Here our concern is primarily with written remains of all kinds, which can be much more explicit than uninscribed objects. Ancient Mesopotamia has yielded tens of thousands of clay tablets with cuneiform inscriptions, apart from monumental stone inscriptions and inscriptions on other media. Palestine and Syria, by contrast, have yielded comparatively little inscriptional material, partly because much was written on papyrus and leather, which has not survived, partly because they were less rich than their Mesopotamian neighbours and so produced less written material.

The old alphabetic script which the Israelites shared with the Phoenicians, Ammonites, Moabites, and Edomites has not been a problem. It changed after the exile into the so-called square script still used for modern Hebrew. Knowledge of cuneiform, in contrast, was lost early in the Christian era, so it had to be deciphered, which took place slowly over the nineteenth century CE. The script began as a pictographic and symbol script c.3000 BCE and developed in various centres in Mesopotamia, west Iran, and Anatolia, so that the whole gamut is vast and very complicated. There are hundreds of signs for whole words, syllables, vowels, and to mark things in the script, but no signs for consonants. The results of decipherment are impressive, since the following languages are now understood to a more or less degree.

Sumerian This was used in the far south of Mesopotamia, the area nearest the Gulf, for the millennium c.3000–2000 BCE, and was kept on by the Babylonians as a language of learning up to the Parthian era.

Akkadian This is the language closest to biblical Hebrew, Semitic, though written in an entirely different script. The oldest form, now called Old Akkadian, is known from c.2500–2000 BCE, after which it divides into two main dialects: Babylonian and Assyrian, both known to us from c.2000 BCE onwards. Assyrian died out soon after the fall of Assyria in 612 BCE, but Babylonian continued in use, at least in Babylon itself among a few families, up to the first century CE.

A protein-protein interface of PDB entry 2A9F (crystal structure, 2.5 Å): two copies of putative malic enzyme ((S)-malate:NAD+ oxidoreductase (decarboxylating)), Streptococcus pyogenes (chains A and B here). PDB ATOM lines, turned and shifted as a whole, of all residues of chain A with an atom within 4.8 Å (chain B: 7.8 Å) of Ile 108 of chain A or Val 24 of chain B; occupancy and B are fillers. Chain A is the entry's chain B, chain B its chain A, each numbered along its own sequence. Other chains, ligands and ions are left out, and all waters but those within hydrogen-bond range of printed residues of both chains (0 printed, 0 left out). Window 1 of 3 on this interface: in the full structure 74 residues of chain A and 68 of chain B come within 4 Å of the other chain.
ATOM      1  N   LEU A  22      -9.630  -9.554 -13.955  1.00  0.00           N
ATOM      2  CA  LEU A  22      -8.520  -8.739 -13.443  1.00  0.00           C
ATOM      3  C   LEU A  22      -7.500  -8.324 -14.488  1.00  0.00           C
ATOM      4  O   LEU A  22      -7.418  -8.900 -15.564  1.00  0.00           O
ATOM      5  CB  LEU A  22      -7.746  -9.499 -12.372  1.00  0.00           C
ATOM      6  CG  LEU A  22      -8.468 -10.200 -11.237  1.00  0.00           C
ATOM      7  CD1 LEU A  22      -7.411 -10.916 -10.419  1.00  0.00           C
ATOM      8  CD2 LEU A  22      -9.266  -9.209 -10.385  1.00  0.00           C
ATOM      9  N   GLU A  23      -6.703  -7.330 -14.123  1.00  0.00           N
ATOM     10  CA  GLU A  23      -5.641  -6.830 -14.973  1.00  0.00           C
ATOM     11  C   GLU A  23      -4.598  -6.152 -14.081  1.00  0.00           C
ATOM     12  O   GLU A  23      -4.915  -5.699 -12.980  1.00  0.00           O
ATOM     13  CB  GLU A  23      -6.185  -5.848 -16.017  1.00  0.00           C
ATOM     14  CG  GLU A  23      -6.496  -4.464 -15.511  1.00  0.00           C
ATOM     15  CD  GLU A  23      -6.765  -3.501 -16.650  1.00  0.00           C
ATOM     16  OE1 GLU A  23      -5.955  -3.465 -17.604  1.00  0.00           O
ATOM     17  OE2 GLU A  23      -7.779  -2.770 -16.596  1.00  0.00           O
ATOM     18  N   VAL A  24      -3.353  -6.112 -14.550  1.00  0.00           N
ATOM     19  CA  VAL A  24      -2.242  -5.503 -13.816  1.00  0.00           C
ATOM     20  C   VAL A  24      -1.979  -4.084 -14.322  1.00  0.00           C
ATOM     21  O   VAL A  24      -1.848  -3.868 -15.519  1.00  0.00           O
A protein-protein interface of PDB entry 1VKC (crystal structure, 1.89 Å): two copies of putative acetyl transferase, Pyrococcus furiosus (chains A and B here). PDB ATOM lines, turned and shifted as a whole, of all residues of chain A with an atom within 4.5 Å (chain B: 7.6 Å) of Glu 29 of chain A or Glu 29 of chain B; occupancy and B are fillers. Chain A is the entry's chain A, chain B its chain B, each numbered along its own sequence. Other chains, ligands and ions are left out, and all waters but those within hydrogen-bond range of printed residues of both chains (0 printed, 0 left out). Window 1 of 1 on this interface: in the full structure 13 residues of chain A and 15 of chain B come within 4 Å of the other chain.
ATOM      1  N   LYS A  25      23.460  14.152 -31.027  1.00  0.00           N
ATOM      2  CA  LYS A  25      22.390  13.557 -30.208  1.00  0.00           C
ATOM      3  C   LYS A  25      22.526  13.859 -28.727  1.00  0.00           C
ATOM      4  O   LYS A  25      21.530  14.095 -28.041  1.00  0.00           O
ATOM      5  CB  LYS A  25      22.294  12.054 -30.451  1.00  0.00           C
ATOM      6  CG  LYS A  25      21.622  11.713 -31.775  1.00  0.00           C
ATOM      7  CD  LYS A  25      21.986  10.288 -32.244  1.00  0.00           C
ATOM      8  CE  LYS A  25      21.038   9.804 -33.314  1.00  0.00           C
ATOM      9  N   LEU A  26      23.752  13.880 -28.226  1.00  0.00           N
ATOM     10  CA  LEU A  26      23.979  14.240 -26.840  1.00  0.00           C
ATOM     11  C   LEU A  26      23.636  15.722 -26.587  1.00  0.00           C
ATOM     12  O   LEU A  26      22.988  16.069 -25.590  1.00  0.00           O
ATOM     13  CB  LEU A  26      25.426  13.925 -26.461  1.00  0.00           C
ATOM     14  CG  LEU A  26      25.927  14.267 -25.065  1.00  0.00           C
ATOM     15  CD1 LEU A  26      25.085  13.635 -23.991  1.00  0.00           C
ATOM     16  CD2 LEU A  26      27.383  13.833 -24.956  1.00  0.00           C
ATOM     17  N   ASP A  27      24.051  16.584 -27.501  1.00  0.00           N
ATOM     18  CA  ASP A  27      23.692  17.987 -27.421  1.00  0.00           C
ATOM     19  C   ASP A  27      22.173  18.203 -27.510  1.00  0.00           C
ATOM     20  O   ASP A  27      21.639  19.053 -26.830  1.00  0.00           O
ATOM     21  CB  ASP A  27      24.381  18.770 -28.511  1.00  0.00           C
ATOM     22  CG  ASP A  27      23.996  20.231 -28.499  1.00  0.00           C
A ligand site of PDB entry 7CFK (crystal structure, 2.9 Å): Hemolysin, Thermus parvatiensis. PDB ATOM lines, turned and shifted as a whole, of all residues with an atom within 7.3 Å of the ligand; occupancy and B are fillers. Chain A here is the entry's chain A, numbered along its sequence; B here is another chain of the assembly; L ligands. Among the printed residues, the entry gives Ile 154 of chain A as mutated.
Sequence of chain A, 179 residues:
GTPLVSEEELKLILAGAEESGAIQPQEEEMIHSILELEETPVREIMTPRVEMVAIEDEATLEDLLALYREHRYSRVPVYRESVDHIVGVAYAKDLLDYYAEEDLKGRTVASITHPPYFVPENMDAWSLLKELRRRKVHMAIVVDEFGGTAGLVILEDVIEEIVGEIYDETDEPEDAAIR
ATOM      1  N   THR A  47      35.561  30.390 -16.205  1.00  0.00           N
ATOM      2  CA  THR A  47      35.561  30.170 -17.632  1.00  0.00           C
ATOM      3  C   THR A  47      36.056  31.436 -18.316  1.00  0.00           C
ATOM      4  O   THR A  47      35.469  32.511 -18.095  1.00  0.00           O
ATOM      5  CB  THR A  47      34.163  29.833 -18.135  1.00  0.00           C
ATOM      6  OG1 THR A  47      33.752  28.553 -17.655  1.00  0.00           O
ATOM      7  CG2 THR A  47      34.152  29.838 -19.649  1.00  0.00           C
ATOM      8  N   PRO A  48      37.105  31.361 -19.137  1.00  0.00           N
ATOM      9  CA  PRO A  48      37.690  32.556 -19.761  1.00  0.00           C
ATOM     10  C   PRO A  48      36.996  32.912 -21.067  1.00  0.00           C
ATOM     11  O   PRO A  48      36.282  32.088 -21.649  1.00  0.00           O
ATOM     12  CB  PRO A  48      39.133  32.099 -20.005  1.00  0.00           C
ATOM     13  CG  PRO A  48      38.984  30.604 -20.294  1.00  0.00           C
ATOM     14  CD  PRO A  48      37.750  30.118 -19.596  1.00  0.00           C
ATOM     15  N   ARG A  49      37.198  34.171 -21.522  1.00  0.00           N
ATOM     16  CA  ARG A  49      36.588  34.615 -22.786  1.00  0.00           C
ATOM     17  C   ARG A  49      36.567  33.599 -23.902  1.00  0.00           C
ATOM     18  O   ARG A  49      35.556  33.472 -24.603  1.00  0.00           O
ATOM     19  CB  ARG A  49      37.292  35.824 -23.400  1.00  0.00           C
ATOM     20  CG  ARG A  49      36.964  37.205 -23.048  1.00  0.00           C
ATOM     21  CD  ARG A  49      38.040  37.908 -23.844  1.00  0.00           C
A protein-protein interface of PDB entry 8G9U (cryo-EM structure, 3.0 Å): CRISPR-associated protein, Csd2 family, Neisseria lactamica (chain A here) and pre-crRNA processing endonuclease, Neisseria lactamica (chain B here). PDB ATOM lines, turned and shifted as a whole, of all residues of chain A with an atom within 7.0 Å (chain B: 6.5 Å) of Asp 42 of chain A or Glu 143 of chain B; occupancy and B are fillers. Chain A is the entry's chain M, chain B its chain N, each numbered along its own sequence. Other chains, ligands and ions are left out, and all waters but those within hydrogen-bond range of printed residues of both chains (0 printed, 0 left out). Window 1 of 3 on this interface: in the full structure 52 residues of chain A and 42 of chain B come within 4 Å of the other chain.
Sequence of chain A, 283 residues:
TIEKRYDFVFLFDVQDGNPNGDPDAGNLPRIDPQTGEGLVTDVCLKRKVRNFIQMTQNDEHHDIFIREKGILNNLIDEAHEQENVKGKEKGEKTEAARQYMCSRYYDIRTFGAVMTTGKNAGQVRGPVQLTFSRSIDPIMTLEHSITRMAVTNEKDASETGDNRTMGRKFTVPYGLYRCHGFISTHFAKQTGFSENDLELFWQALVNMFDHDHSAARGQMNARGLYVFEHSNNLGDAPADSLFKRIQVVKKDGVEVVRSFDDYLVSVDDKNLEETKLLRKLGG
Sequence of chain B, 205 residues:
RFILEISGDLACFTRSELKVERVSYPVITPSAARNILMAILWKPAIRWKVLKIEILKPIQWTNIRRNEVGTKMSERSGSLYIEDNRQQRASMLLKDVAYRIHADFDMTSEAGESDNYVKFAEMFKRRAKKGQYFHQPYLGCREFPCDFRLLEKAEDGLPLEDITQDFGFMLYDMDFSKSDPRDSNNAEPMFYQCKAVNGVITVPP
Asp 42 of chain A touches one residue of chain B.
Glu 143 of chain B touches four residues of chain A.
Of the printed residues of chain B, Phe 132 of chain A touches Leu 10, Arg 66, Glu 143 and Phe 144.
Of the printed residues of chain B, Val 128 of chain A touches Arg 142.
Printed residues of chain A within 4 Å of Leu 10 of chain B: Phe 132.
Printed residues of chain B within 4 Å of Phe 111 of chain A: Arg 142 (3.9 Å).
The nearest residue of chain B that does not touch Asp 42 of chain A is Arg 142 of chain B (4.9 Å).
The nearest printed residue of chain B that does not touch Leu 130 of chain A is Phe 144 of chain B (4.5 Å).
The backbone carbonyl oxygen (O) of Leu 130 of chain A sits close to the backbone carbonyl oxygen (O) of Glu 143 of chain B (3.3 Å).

Elamite The language of south-west Iran, known to us from c.2300–300 BCE, but not fully understood.

Hurrian The language of the Hurrians (Biblical ‘Horites’), who are first known c.2200 BCE and spread with their language c.1500 BCE from Kurdistan and north-east Mesopotamia to Syria and the east Mediterranean, but then merged into the local populations and so disappeared as an ethnic group by 1100 BCE. Their language is not yet fully understood, and it is difficult to form a reliable estimate of their cultural impact on the relevant areas. It is best seen in religious archives of the Hittites.

Urartian Urartu, biblical Ararat, was not a mountain, but the mountainous area of later Armenia. The Urartians are known to us c.900–650 BCE, and their language is closely related to Hurrian, but has no other known cognates. They formed a unified kingdom, and their royal inscriptions can be translated with some assurance.

Hittite The people lived in Anatolia, and their language, an Indo-European one, is attested c.1700–1200 BCE. At certain times they formed a powerful empire, but eventually disappeared. Their language is well understood, and another Indo-European language, Luvian, attested in Anatolia contemporary with Hittite, survived the demise of that people and, written in a hieroglyphic script, was used by north Syrian states c.1000–700 BCE. Good progress has been made in understanding it.

Persian Old Persian, written in a specially devised cuneiform script of only forty-three signs, was the official language of the Persian empire, known to us c.550–330 BCE, and is well understood.